Book review: Free Love, by Tessa Hadley

The tale of a highly conventional 1960s housewife who is unexpectedly swept up in the sexual revolution, Free Love perfectly encapsulates an era of rapid societal change, writes Kirsty McLuckie

Tessa Hadley PIC: Berenice Bautista/AP/Shutterstock
Tessa Hadley PIC: Berenice Bautista/AP/Shutterstock

Free Love examines what happened when the late 1960s sexual revolution going on amongst the young artists and writers of London migrated to the suburbs. In particular, it uses the explosion of one family’s domestic setup to draw a fascinating portrait of the politics, manners and morals at the heart of a declining empire in a period of rapid societal change.

Phyllis Fischer is the dutiful 40-year-old wife of Roger. He saw distinguished service in the war, now works in the Foreign Office and is a devoted father, if a rather distant husband. They live a conventional, stable life with their children, bookish teenager Colette and eight-year-old Hugh.

The family hosts a dinner for Nicky, a free-thinking socialist and would-be writer in his early 20s. The son of old friends of the Fischers, ostensibly there on his mother’s recommendation for career advice from Roger, he turns up late, half drunk, and doesn't disguise his disdain for their lives and values.

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    Free Love, by Tessa Hadley

    Their excruciating meal is interrupted by a phone call from a neighbouring mother, who bossily tasks Phyllis with retrieving her child’s shoe from their garden pond, and in the darkness and giddiness of the expedition, Nicky and Phyllis share a passionate kiss.

    This episode ignites something in Phyllis, with dizzying abandon she embarks on a course of action which causes upheaval to all their lives. Her reaction is one of lust, and the ensuing physical relationship is described in beautifully sensuous terms.

    She goes from being: “pleased with her life” to stating of Nicky: “If he won’t have me then I’ll die.” Although she does admit ruefully: “She knew that she wouldn’t really die, she’d go home and put macaroni cheese in the oven. And that would be worse.”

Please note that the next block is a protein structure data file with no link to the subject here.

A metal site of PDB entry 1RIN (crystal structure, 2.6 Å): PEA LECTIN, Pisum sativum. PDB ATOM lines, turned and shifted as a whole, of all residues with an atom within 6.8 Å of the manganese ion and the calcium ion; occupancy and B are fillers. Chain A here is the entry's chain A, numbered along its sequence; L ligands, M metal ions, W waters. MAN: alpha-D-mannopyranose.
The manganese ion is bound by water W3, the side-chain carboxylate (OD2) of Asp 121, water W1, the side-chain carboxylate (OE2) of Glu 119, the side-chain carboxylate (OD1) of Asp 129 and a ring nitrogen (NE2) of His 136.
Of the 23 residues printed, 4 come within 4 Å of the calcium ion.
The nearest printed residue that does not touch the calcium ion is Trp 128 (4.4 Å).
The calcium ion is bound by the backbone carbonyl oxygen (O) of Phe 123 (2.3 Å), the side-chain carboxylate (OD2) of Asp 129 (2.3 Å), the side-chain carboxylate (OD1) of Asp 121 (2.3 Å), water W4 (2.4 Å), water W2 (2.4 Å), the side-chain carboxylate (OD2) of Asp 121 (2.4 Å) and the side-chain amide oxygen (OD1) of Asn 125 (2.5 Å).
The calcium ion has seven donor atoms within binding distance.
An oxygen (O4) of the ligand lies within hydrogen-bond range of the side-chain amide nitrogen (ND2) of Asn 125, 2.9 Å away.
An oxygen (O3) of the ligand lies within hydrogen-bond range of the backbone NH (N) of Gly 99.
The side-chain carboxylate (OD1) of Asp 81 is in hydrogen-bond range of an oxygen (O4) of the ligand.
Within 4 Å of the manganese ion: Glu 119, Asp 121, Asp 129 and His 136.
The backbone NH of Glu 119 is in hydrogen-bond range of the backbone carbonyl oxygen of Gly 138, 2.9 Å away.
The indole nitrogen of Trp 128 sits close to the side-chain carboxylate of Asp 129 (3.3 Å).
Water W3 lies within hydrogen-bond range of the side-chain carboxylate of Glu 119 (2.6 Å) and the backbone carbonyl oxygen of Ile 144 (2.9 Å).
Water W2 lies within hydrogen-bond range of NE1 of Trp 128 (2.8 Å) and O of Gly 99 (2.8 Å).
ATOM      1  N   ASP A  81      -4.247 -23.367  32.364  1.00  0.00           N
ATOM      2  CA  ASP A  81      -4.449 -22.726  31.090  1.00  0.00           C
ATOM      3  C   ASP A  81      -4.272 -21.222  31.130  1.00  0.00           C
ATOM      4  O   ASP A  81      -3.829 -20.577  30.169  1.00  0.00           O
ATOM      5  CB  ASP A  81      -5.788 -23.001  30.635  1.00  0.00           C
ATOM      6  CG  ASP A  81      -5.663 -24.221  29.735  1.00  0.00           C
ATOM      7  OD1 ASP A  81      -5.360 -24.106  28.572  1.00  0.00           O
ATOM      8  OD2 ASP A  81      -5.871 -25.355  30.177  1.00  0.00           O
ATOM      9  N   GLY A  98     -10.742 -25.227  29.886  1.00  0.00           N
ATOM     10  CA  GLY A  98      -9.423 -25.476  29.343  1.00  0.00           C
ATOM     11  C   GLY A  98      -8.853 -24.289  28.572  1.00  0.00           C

This stiletto-sharp humour rounds out these fascinating characters. Nicky is described as eschewing neckties, partly as a political statement, and partly because he isn’t very good at tying them and had to get the matron at his boarding school to do it for him. The description perfectly encapsulates his idealism, immaturity, pomposity and incompetence. It also begs the question as to why Phyllis would pursue such an inadequate man – is it a sexual awakening or a subconscious act to rid herself of a life she fell into through convention?

    The effects on her children ring true. Colette, the lumpen, bespectacled teenager who resembles her father rather than her beautiful mother, reinvents herself. Meanwhile, Hugh tells his school friends that his mother has died.

    The narrative is beautifully pinpointed in the era with evocative descriptions of fashion, food and furniture and the political overtones that can be attached to each. From the stolid Victorian suburban townhouse of the Fischers, the action moves to the crumbling Art Deco building where Nicky lives in a bedsit, surrounded by pot smokers, artists and immigrants. His well-bred mother inhabits an inherited country house on her own, her husband having set up house in London with his mistress, refusing to pay for the upkeep of their moat.

    Amongst the chaos of Swinging London is Barbara, a trainee nurse from Grenada who lives in a neighbouring bedsit to Nicky. She seems the only one with moral certainty, order and a work ethic. On hearing of Phyllis and Nicky’s relationship: “Barbara looked away from her, making a clicking, disdainful noise with her tongue. - A grown woman. You should have more sense.”

    She has ambitions to become a doctor, and inhabit her own office lined with bookshelves, but instead she is given the dirtiest jobs on the wards. She is a brilliant counterpoint to the other female characters, being the only one whose behaviour is not influenced by the male gaze; in her case it is racial prejudice that diminishes her.

    Towards the end of the narrative there is a shocking revelation which suggests that the lives described are far more intertwined than previously suspected. Hadley writes compellingly fascinating characters viewed from every angle, perfectly encapsulating an era of change.

    Free Love, by Tessa Hadley, Jonathan Cape, 312pp, £16.99

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